Microsoft has announced that it is buying Nuance, an AI speech tech firm that specializes in speech recognition. The deal is reportedly worth $19.7 billion, a move that is expected to solidify Microsoft’s push towards full dominance in speech recognition.
The deal will also give the tech giant significant leverage in the healthcare industry, where Nuance has sold a lot of products in the past. The proposed takeover will see Microsoft pay $56 per share for Nuance, a figure that is 23% higher than the last reported Nuance stock price.
Although Nuance has developed an array of products, it is popularly known for its Dragon software. Dragon is an AI-powered speech recognition software that uses deep machine learning to transcribe speech and continues to improve on its accuracy by learning the user’s voice.
Dragon software has been licensed in many industries over the years, including for Apple’s popular voice assistant Siri. As far as transcription accuracy goes, there is no arguing that Dragon has so far remained an industry leader.
It’s no wonder Microsoft has spent huge bucks to make this happen. In fact, the $19.7 billion price tag is only second to LinkedIn, which the tech giant acquired for $26 billion. The move also comes during a time where speech recognition technology is improving massively, partly because of the increased application of AI and deep learning into the process.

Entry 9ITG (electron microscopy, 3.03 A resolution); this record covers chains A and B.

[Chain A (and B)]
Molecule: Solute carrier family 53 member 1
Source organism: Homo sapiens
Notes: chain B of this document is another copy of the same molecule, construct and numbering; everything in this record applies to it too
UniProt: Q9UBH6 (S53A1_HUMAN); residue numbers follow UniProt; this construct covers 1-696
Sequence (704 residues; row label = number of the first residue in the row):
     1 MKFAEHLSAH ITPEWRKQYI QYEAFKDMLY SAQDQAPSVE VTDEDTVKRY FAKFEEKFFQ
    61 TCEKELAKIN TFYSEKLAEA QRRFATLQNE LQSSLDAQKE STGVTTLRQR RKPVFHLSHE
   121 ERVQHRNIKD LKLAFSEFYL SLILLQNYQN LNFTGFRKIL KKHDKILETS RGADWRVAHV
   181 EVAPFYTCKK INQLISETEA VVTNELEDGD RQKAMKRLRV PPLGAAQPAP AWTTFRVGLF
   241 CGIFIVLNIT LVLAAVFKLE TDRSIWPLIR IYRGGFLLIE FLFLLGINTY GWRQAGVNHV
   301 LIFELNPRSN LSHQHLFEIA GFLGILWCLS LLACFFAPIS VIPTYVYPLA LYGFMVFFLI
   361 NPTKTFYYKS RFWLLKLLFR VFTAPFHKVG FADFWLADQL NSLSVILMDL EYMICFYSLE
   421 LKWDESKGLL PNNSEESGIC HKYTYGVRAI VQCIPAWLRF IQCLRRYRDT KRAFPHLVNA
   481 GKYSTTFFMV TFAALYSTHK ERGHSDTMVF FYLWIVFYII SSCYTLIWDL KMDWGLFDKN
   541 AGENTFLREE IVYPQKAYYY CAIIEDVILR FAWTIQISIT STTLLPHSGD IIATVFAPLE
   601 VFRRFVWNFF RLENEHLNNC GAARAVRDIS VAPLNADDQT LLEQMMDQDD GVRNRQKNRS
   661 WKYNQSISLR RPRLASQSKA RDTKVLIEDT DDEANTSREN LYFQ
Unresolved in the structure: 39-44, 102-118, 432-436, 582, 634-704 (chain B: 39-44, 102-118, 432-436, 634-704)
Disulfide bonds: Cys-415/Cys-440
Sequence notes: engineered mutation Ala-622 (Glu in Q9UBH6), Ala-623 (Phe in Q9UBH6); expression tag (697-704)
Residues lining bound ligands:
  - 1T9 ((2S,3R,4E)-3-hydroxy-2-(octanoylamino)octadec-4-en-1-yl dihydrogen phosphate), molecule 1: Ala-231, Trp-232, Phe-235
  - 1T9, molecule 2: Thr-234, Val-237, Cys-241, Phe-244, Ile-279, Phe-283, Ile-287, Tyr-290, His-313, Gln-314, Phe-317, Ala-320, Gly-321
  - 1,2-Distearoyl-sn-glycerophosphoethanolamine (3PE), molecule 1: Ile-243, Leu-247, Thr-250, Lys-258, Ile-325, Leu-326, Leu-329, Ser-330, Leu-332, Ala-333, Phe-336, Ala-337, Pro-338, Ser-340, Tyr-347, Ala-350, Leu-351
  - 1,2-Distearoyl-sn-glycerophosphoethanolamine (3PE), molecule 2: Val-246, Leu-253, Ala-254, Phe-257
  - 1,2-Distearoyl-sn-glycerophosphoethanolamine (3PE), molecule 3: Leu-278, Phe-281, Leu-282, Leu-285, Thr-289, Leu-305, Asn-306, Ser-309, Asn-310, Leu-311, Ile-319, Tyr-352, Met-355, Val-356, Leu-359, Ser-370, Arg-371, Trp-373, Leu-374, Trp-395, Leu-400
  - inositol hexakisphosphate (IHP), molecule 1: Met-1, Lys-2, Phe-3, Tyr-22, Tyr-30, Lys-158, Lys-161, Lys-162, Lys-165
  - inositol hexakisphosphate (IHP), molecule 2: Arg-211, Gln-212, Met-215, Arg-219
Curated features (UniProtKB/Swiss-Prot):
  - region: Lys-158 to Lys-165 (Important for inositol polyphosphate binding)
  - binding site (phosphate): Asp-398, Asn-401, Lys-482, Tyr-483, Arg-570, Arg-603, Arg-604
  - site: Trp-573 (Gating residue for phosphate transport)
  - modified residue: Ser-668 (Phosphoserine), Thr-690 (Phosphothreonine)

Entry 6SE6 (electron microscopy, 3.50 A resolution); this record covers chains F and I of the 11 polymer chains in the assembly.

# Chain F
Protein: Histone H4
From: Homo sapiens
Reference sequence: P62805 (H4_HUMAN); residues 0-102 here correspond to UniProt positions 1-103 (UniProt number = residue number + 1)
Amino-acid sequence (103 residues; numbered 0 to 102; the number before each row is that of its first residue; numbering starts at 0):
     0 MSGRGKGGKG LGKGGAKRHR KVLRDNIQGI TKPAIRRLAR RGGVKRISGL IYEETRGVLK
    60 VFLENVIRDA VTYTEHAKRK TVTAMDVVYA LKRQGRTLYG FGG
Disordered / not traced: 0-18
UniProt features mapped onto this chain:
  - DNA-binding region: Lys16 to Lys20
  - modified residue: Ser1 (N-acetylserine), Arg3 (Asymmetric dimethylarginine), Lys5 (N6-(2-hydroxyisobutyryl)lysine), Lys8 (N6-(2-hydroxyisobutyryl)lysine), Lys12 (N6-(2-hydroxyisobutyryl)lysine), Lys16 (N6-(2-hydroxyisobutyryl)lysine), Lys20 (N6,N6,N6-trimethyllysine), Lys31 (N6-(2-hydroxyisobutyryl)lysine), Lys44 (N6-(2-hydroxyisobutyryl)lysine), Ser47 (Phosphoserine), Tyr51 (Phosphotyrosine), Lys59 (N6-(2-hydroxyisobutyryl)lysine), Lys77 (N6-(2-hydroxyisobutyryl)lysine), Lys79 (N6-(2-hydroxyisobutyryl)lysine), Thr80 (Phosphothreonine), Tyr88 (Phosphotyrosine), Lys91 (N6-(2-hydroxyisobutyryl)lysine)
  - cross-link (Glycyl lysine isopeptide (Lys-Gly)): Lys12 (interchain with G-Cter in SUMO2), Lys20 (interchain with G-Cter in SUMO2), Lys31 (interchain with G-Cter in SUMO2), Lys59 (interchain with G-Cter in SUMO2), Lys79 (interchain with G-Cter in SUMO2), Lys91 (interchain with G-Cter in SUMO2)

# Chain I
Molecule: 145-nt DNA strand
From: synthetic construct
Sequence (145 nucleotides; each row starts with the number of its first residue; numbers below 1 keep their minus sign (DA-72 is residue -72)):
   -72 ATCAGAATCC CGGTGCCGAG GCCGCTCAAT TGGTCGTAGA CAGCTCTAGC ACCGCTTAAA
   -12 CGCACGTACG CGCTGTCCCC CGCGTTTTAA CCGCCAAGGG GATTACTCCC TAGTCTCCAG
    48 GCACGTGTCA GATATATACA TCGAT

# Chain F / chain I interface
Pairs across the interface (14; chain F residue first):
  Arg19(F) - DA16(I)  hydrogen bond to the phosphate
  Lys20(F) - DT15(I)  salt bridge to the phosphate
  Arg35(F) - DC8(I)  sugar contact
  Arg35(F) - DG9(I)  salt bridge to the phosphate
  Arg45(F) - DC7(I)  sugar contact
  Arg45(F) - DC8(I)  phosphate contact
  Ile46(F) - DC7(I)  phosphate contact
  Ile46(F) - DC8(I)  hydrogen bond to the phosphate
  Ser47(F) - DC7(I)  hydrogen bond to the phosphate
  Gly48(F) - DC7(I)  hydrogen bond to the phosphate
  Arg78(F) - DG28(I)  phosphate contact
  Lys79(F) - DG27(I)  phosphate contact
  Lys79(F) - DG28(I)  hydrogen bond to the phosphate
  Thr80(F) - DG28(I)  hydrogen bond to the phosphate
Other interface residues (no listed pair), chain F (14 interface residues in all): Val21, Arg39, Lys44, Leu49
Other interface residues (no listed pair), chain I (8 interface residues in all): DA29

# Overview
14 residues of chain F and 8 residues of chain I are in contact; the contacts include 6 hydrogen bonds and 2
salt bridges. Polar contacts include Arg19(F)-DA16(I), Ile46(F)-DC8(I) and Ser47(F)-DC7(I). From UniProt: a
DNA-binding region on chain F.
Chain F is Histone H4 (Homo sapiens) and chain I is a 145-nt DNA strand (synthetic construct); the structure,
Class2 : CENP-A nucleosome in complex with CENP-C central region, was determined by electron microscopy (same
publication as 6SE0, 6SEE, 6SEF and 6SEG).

The rise in remote work, occasioned by the global pandemic, has also made the demand for accurate speech software high. Microsoft will likely integrate Nuance and its Dragon software into various applications within its portfolio.
But more so, the technology could find excellent uses in remote collaboration software like Teams, where the need for speech transcription is very high. But despite this, many experts believe that the immediate focus for Microsoft will be the health care sector.
Microsoft and Nuance have already partnered together in this industry before. In 2019, for example, they announced a joint partnership to use the software provided by nuance to digitize health records for Microsoft clients. Besides, Nuance already has a very huge market reach in the industry.
Its software, Dragon Medical One, a speech recognition platform that can identify medical terms, is already being used by half a million physicians around the world. The platform has also been deployed in nearly 77% of hospitals in the United States.
By combining this software capability with Microsoft's Cloud services for the healthcare industry, both companies could potentially create products that will dominate the healthcare industry for a very long time to come.
The deal to acquire Nuance is also the latest in what is shaping up to be an unprecedented shopping spree by the tech giant. Just last month, Microsoft announced a deal to acquire games company ZeniMax for $7.5 billion. Additionally, Microsoft was also on the front line to acquire the US operations of social media app TikTok but the deal did not materialize.